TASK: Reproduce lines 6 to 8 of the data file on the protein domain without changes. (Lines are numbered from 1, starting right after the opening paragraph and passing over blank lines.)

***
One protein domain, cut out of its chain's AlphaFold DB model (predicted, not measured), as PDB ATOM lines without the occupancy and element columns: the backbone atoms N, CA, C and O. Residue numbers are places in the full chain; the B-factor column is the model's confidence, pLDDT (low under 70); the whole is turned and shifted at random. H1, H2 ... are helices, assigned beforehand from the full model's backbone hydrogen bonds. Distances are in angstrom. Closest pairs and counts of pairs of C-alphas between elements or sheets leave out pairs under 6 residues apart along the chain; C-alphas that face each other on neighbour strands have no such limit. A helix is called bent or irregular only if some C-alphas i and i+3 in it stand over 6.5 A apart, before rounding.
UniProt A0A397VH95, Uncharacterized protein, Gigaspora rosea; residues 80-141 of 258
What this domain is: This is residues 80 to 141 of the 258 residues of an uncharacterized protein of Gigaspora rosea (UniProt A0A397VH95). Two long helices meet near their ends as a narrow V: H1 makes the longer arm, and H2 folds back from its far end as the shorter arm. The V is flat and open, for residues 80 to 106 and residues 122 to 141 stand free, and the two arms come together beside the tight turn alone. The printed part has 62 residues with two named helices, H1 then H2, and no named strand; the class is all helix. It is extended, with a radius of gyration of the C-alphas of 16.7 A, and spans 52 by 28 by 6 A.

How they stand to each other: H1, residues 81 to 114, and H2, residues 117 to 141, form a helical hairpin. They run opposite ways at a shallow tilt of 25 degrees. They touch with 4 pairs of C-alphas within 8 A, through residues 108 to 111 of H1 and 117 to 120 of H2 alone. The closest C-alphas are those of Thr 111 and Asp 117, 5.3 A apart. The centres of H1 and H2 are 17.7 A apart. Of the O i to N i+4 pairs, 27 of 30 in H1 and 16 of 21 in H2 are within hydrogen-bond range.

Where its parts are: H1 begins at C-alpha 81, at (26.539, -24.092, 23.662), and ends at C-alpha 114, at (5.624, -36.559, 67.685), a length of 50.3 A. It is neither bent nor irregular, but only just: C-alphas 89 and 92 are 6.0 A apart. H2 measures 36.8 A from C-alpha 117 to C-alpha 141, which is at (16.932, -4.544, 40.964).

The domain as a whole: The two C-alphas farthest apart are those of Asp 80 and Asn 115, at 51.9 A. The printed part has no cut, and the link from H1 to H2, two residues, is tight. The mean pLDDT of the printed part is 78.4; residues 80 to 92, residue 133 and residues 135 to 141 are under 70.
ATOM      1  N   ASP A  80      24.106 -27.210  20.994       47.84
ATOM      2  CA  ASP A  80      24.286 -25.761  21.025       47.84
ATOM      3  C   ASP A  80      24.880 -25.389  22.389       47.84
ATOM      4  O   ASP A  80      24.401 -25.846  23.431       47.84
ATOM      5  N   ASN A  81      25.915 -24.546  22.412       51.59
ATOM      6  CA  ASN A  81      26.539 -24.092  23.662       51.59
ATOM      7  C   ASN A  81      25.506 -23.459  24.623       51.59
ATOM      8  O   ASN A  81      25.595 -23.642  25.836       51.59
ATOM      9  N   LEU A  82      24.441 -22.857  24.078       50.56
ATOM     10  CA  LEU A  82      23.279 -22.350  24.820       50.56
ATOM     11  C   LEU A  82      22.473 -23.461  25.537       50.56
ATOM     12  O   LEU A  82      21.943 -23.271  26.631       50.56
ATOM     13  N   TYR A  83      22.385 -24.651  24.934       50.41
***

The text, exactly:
ATOM      1  N   ASP A  80      24.106 -27.210  20.994       47.84
ATOM      2  CA  ASP A  80      24.286 -25.761  21.025       47.84
ATOM      3  C   ASP A  80      24.880 -25.389  22.389       47.84